A person perceives the world around them through multiple senses, with concurrent impulses of signals in different sensory modalities, such as a flash and a beep, readily deciphered and merged into a single event. However, real-world dynamic events often generate signals with different onsets and durations across the brain and the senses, raising the possibility of 4-D perception. It is hoped mapping these areas in the brain will enable the development of 4-D or multisensory electronic systems. Now, a study led by researchers at UC San Diego develops a pair of 4-D glasses allowing wearers to be physically ‘touched’ by a movie when they see a looming object on the screen, such as an approaching spacecraft. The team states their device was developed in conjunction with a study to map brain areas integrating the sight and touch of a looming object to aid in their understanding of the perceptual and neural mechanisms involved in multisensory integration. The opensource study is published in the journal Human Brain Mapping.
Previous studies indicate real-world objects approaching or passing by an observer often generate visual, auditory, and tactile signals with different onsets and durations. Prompt detection and avoidance of an impending threat depend on the precise binding of looming signals across the brain and senses. The current study uses multisensory apparatus integrating a direct-view wide-field screen with flexible air hoses to deliver spatially aligned looming visual and tactile stimuli near the face with a varying temporal offset.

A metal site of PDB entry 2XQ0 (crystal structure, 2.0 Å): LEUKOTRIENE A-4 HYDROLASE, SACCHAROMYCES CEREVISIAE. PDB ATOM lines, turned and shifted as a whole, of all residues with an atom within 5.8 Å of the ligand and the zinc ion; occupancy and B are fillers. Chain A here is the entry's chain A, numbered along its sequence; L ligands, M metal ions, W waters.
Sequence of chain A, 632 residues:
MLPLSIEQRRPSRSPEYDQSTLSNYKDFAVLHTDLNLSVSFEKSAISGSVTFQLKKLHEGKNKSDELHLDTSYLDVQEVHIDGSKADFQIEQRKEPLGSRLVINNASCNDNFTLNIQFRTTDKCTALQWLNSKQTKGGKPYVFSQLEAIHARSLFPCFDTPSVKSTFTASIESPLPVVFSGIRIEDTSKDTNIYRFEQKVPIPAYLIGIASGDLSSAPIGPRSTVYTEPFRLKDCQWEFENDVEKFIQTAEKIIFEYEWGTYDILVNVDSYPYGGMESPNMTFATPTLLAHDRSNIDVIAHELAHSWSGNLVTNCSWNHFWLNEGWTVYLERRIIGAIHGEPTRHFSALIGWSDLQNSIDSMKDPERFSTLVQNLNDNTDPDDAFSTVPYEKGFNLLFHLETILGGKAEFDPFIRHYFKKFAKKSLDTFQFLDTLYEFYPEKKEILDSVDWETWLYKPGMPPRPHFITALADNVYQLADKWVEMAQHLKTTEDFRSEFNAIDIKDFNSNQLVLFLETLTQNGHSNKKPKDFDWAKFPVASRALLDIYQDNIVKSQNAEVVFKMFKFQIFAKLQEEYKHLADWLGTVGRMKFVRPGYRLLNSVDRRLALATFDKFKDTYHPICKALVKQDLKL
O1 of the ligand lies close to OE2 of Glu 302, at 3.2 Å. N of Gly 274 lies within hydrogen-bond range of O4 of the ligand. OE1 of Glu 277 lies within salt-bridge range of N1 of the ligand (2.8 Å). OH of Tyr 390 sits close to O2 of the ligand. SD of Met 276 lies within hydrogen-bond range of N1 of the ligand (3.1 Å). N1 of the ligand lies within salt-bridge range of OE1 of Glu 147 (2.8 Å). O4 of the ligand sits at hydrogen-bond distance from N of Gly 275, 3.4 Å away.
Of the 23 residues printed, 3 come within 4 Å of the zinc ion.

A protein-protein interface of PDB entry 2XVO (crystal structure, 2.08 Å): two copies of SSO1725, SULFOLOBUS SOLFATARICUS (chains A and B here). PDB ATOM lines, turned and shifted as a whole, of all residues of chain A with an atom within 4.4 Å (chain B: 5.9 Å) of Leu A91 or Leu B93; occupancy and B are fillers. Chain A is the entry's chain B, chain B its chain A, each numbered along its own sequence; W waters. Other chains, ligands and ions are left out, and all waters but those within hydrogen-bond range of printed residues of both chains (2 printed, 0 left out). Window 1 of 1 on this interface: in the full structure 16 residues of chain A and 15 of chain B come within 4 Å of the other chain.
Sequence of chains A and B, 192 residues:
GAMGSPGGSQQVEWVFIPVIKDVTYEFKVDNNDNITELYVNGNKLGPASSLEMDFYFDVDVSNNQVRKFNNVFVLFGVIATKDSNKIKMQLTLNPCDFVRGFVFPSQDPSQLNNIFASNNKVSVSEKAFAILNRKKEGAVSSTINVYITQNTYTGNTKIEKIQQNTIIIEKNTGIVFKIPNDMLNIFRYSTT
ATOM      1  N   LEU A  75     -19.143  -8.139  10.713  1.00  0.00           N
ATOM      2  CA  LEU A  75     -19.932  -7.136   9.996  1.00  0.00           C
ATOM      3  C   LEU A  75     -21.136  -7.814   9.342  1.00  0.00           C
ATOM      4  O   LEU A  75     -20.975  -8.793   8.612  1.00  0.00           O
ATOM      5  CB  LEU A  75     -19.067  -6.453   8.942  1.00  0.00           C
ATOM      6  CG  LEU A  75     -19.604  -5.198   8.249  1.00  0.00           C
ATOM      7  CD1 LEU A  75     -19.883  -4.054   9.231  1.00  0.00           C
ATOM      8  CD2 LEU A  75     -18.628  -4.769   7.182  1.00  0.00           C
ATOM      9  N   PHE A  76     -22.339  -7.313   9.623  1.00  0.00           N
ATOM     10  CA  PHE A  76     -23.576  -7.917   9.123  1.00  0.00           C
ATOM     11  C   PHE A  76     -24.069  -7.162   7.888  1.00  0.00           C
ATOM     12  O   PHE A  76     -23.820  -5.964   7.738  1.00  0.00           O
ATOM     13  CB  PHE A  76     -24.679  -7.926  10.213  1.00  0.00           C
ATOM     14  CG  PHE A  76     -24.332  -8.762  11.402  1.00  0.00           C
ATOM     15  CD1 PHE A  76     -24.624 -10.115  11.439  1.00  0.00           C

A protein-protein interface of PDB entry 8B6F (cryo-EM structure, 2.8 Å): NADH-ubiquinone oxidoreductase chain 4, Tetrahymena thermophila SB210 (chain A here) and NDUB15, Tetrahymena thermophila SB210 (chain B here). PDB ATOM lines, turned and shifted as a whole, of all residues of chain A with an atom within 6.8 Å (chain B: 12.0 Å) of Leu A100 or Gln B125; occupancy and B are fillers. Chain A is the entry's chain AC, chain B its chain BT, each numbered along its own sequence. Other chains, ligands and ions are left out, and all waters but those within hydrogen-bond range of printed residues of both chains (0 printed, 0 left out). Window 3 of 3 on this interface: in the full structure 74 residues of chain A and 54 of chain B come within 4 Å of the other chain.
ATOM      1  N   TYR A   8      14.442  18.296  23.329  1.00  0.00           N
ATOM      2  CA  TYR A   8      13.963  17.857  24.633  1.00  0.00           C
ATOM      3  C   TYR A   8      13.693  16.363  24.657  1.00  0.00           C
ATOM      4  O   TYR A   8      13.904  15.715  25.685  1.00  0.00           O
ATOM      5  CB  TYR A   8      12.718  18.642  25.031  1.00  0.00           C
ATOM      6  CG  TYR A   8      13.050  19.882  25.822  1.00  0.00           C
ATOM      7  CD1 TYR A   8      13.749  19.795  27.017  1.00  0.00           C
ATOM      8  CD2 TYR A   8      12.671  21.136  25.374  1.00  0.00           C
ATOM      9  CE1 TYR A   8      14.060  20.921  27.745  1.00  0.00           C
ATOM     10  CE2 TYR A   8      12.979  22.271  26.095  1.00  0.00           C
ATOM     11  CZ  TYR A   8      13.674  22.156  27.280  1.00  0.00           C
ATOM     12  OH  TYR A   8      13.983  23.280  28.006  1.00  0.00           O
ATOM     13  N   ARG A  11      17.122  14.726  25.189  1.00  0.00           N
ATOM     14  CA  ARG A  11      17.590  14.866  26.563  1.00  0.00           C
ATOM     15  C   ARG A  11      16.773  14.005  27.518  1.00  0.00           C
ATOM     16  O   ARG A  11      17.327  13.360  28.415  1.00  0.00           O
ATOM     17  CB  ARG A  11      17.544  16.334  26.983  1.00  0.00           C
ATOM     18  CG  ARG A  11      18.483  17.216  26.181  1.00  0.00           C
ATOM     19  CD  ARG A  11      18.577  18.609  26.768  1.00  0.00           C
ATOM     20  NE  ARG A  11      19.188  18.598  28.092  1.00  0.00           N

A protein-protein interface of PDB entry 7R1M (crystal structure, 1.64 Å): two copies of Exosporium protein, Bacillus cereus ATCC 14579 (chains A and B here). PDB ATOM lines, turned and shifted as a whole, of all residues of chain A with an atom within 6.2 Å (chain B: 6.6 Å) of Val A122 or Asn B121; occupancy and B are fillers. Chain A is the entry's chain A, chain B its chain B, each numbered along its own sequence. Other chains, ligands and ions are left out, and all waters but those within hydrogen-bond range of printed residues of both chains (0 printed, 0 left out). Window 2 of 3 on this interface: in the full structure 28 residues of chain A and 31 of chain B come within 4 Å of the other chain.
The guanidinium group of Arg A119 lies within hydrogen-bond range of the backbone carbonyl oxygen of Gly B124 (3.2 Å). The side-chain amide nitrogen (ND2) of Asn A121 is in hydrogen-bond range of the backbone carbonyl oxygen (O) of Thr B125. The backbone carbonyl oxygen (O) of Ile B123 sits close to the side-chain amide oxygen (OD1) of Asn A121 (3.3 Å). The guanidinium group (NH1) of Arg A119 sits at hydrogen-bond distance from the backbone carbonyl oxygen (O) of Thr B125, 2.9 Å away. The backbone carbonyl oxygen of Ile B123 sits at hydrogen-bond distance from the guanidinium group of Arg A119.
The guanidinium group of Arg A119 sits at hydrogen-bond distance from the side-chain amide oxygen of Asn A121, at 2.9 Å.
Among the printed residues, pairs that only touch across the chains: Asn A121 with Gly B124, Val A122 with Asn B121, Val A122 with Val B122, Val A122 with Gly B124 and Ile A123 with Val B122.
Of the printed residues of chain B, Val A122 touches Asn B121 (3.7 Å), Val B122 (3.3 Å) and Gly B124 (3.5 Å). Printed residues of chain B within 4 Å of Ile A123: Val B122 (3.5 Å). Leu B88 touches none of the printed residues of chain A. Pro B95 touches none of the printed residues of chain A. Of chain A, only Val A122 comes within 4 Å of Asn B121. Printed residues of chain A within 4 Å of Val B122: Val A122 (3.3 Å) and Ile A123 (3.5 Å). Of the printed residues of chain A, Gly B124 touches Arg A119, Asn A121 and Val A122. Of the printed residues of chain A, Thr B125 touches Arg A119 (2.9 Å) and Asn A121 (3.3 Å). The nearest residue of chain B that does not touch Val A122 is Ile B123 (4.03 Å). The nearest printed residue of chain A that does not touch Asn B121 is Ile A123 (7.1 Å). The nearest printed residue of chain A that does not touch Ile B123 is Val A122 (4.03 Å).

The current study assesses the synchrony between a looming ball simulated in virtual reality and an air puff delivered to the same side of the face. Results show the air puff was perceived as completely out of sync with the looming ball when the onset of ball movement and the onset of an air puff were nearly simultaneous. Data findings show the two stimuli were perceived as one when there was a delay between 800 to 1,000 milliseconds between them as if an object had passed near the face generating a little wind.
In experiments using functional Magnetic Resonance Imaging (fMRI), the group delivered tactile-only, visual-only, tactile-visual out-of-sync, and tactile-visual in-sync stimuli to either side of the subject’s face in randomized events. Results show more than a dozen brain areas were found to respond more strongly to lateralized multisensory stimuli than to lateralized unisensory stimuli, and the response was further enhanced when the multisensory stimuli are in perceptual sync.
The team surmises their study demonstrates the perceptual and neural mechanisms of multisensory integration near the face, with potential applications for the development of 4-D multisensory entertainment systems and media. For the future, the researchers state their studies will help to further understand the perceptual and neural mechanisms of multisensory integration, and provide a solid scientific foundation for developing 4-D film.
Source: UC San Diego
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